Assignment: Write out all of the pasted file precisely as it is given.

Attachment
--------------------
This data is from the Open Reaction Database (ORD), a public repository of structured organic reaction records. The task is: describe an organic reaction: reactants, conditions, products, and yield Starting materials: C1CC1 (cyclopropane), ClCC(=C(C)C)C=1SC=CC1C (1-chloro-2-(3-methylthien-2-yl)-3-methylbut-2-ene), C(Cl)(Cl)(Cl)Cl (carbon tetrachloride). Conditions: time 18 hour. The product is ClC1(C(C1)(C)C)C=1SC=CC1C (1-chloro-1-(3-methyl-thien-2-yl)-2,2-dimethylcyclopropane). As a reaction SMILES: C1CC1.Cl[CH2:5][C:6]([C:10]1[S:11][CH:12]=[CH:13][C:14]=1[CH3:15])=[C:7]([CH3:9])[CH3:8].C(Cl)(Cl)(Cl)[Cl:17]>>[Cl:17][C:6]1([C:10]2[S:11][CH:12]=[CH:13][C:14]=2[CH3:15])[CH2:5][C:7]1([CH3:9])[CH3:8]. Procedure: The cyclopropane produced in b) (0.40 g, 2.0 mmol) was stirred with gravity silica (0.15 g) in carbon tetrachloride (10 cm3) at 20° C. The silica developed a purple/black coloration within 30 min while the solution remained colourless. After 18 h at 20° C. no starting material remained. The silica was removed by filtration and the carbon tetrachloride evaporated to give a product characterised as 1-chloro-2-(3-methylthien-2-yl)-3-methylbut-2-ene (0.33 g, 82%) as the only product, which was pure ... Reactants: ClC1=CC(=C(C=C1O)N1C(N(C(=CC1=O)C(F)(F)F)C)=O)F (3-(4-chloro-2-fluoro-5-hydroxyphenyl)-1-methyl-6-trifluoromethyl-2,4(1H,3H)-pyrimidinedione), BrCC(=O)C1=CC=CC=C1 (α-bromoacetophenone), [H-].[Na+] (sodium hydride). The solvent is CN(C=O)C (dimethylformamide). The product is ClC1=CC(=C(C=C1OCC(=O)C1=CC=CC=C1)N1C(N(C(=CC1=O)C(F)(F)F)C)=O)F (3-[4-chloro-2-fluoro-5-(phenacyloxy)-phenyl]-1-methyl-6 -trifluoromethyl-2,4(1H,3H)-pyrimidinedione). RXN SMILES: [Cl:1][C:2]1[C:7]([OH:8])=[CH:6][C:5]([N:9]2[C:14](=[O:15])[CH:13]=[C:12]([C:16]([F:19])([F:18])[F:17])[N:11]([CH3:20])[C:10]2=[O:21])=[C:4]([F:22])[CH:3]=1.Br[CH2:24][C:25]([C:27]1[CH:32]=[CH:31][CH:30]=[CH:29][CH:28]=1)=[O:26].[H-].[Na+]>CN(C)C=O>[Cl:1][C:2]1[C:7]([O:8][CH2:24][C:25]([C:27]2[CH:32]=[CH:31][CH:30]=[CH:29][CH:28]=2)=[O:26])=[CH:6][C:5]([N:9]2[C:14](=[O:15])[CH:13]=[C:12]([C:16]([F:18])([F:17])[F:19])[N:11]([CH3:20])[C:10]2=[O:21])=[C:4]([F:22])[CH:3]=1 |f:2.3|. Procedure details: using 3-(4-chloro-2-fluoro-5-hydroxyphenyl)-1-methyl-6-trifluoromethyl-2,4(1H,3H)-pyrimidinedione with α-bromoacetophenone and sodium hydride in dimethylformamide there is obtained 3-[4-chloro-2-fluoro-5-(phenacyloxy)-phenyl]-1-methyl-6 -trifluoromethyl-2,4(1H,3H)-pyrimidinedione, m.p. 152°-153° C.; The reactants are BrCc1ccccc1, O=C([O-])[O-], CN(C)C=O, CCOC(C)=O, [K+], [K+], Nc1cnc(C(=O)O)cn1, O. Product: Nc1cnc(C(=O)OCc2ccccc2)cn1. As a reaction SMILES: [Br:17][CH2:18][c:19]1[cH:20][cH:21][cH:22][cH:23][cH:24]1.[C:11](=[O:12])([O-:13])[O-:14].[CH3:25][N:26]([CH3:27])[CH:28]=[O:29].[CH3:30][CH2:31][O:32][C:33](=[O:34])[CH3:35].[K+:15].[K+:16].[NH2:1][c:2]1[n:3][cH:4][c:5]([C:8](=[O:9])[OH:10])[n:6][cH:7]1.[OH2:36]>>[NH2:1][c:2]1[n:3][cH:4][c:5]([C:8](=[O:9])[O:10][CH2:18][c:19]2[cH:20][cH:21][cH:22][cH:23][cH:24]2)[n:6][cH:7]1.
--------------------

This data is from the Open Reaction Database (ORD), a public repository of structured organic reaction records. The task is: describe an organic reaction: reactants, conditions, products, and yield Starting materials: C1CC1 (cyclopropane), ClCC(=C(C)C)C=1SC=CC1C (1-chloro-2-(3-methylthien-2-yl)-3-methylbut-2-ene), C(Cl)(Cl)(Cl)Cl (carbon tetrachloride). Conditions: time 18 hour. The product is ClC1(C(C1)(C)C)C=1SC=CC1C (1-chloro-1-(3-methyl-thien-2-yl)-2,2-dimethylcyclopropane). As a reaction SMILES: C1CC1.Cl[CH2:5][C:6]([C:10]1[S:11][CH:12]=[CH:13][C:14]=1[CH3:15])=[C:7]([CH3:9])[CH3:8].C(Cl)(Cl)(Cl)[Cl:17]>>[Cl:17][C:6]1([C:10]2[S:11][CH:12]=[CH:13][C:14]=2[CH3:15])[CH2:5][C:7]1([CH3:9])[CH3:8]. Procedure: The cyclopropane produced in b) (0.40 g, 2.0 mmol) was stirred with gravity silica (0.15 g) in carbon tetrachloride (10 cm3) at 20° C. The silica developed a purple/black coloration within 30 min while the solution remained colourless. After 18 h at 20° C. no starting material remained. The silica was removed by filtration and the carbon tetrachloride evaporated to give a product characterised as 1-chloro-2-(3-methylthien-2-yl)-3-methylbut-2-ene (0.33 g, 82%) as the only product, which was pure ... Reactants: ClC1=CC(=C(C=C1O)N1C(N(C(=CC1=O)C(F)(F)F)C)=O)F (3-(4-chloro-2-fluoro-5-hydroxyphenyl)-1-methyl-6-trifluoromethyl-2,4(1H,3H)-pyrimidinedione), BrCC(=O)C1=CC=CC=C1 (α-bromoacetophenone), [H-].[Na+] (sodium hydride). The solvent is CN(C=O)C (dimethylformamide). The product is ClC1=CC(=C(C=C1OCC(=O)C1=CC=CC=C1)N1C(N(C(=CC1=O)C(F)(F)F)C)=O)F (3-[4-chloro-2-fluoro-5-(phenacyloxy)-phenyl]-1-methyl-6 -trifluoromethyl-2,4(1H,3H)-pyrimidinedione). RXN SMILES: [Cl:1][C:2]1[C:7]([OH:8])=[CH:6][C:5]([N:9]2[C:14](=[O:15])[CH:13]=[C:12]([C:16]([F:19])([F:18])[F:17])[N:11]([CH3:20])[C:10]2=[O:21])=[C:4]([F:22])[CH:3]=1.Br[CH2:24][C:25]([C:27]1[CH:32]=[CH:31][CH:30]=[CH:29][CH:28]=1)=[O:26].[H-].[Na+]>CN(C)C=O>[Cl:1][C:2]1[C:7]([O:8][CH2:24][C:25]([C:27]2[CH:32]=[CH:31][CH:30]=[CH:29][CH:28]=2)=[O:26])=[CH:6][C:5]([N:9]2[C:14](=[O:15])[CH:13]=[C:12]([C:16]([F:18])([F:17])[F:19])[N:11]([CH3:20])[C:10]2=[O:21])=[C:4]([F:22])[CH:3]=1 |f:2.3|. Procedure details: using 3-(4-chloro-2-fluoro-5-hydroxyphenyl)-1-methyl-6-trifluoromethyl-2,4(1H,3H)-pyrimidinedione with α-bromoacetophenone and sodium hydride in dimethylformamide there is obtained 3-[4-chloro-2-fluoro-5-(phenacyloxy)-phenyl]-1-methyl-6 -trifluoromethyl-2,4(1H,3H)-pyrimidinedione, m.p. 152°-153° C.; The reactants are BrCc1ccccc1, O=C([O-])[O-], CN(C)C=O, CCOC(C)=O, [K+], [K+], Nc1cnc(C(=O)O)cn1, O. Product: Nc1cnc(C(=O)OCc2ccccc2)cn1. As a reaction SMILES: [Br:17][CH2:18][c:19]1[cH:20][cH:21][cH:22][cH:23][cH:24]1.[C:11](=[O:12])([O-:13])[O-:14].[CH3:25][N:26]([CH3:27])[CH:28]=[O:29].[CH3:30][CH2:31][O:32][C:33](=[O:34])[CH3:35].[K+:15].[K+:16].[NH2:1][c:2]1[n:3][cH:4][c:5]([C:8](=[O:9])[OH:10])[n:6][cH:7]1.[OH2:36]>>[NH2:1][c:2]1[n:3][cH:4][c:5]([C:8](=[O:9])[O:10][CH2:18][c:19]2[cH:20][cH:21][cH:22][cH:23][cH:24]2)[n:6][cH:7]1.